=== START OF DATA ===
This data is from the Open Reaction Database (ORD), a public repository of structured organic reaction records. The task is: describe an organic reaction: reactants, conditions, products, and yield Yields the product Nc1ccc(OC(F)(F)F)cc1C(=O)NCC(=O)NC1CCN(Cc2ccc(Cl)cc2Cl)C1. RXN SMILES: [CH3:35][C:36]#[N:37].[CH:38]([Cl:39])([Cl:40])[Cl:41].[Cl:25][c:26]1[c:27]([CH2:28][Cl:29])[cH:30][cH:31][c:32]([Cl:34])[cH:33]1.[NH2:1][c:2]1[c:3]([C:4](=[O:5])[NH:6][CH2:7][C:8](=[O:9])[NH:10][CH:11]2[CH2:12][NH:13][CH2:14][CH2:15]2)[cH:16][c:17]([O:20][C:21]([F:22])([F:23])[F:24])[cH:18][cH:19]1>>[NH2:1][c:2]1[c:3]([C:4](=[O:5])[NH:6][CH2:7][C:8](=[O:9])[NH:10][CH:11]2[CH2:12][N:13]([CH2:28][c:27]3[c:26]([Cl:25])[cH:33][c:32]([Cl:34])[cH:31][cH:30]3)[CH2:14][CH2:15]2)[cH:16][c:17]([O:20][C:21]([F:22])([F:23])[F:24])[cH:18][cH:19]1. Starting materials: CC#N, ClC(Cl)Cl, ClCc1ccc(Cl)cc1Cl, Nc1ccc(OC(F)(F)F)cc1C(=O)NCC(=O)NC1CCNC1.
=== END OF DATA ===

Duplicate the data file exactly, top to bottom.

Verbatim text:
This data is from the Open Reaction Database (ORD), a public repository of structured organic reaction records. The task is: describe an organic reaction: reactants, conditions, products, and yield Yields the product Nc1ccc(OC(F)(F)F)cc1C(=O)NCC(=O)NC1CCN(Cc2ccc(Cl)cc2Cl)C1. RXN SMILES: [CH3:35][C:36]#[N:37].[CH:38]([Cl:39])([Cl:40])[Cl:41].[Cl:25][c:26]1[c:27]([CH2:28][Cl:29])[cH:30][cH:31][c:32]([Cl:34])[cH:33]1.[NH2:1][c:2]1[c:3]([C:4](=[O:5])[NH:6][CH2:7][C:8](=[O:9])[NH:10][CH:11]2[CH2:12][NH:13][CH2:14][CH2:15]2)[cH:16][c:17]([O:20][C:21]([F:22])([F:23])[F:24])[cH:18][cH:19]1>>[NH2:1][c:2]1[c:3]([C:4](=[O:5])[NH:6][CH2:7][C:8](=[O:9])[NH:10][CH:11]2[CH2:12][N:13]([CH2:28][c:27]3[c:26]([Cl:25])[cH:33][c:32]([Cl:34])[cH:31][cH:30]3)[CH2:14][CH2:15]2)[cH:16][c:17]([O:20][C:21]([F:22])([F:23])[F:24])[cH:18][cH:19]1. Starting materials: CC#N, ClC(Cl)Cl, ClCc1ccc(Cl)cc1Cl, Nc1ccc(OC(F)(F)F)cc1C(=O)NCC(=O)NC1CCNC1.